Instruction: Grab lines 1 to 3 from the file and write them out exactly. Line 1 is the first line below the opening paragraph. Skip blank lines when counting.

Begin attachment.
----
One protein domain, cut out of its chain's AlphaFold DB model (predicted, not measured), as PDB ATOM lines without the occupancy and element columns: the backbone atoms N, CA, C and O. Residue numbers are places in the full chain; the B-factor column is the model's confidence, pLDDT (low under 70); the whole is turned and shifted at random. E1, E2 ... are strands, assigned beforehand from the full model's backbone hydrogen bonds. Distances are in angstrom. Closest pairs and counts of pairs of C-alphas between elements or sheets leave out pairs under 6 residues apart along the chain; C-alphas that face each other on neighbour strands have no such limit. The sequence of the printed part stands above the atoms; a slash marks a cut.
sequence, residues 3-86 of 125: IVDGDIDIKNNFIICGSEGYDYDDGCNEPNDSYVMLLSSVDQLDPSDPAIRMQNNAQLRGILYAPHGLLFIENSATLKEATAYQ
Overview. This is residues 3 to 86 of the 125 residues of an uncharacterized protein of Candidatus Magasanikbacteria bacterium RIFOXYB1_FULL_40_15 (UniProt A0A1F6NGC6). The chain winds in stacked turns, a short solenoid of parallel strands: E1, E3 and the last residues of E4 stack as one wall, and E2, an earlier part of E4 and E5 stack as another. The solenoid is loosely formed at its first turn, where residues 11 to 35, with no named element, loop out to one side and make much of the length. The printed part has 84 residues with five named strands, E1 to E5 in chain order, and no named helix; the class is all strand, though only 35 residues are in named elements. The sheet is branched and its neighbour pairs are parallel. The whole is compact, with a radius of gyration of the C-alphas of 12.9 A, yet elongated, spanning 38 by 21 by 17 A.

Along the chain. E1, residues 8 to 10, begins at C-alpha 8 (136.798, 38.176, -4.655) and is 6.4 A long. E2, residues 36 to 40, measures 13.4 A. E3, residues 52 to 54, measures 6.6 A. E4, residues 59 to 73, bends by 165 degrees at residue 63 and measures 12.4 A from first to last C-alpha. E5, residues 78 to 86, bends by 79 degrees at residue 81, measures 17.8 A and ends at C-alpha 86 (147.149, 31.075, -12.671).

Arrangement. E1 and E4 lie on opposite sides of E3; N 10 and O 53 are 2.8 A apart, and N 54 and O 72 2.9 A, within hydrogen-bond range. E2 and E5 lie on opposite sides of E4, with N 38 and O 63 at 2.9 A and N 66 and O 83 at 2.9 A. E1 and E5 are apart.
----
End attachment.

sequence, residues 3-86 of 125: IVDGDIDIKNNFIICGSEGYDYDDGCNEPNDSYVMLLSSVDQLDPSDPAIRMQNNAQLRGILYAPHGLLFIENSATLKEATAYQ
Overview. This is residues 3 to 86 of the 125 residues of an uncharacterized protein of Candidatus Magasanikbacteria bacterium RIFOXYB1_FULL_40_15 (UniProt A0A1F6NGC6). The chain winds in stacked turns, a short solenoid of parallel strands: E1, E3 and the last residues of E4 stack as one wall, and E2, an earlier part of E4 and E5 stack as another. The solenoid is loosely formed at its first turn, where residues 11 to 35, with no named element, loop out to one side and make much of the length. The printed part has 84 residues with five named strands, E1 to E5 in chain order, and no named helix; the class is all strand, though only 35 residues are in named elements. The sheet is branched and its neighbour pairs are parallel. The whole is compact, with a radius of gyration of the C-alphas of 12.9 A, yet elongated, spanning 38 by 21 by 17 A.

Along the chain. E1, residues 8 to 10, begins at C-alpha 8 (136.798, 38.176, -4.655) and is 6.4 A long. E2, residues 36 to 40, measures 13.4 A. E3, residues 52 to 54, measures 6.6 A. E4, residues 59 to 73, bends by 165 degrees at residue 63 and measures 12.4 A from first to last C-alpha. E5, residues 78 to 86, bends by 79 degrees at residue 81, measures 17.8 A and ends at C-alpha 86 (147.149, 31.075, -12.671).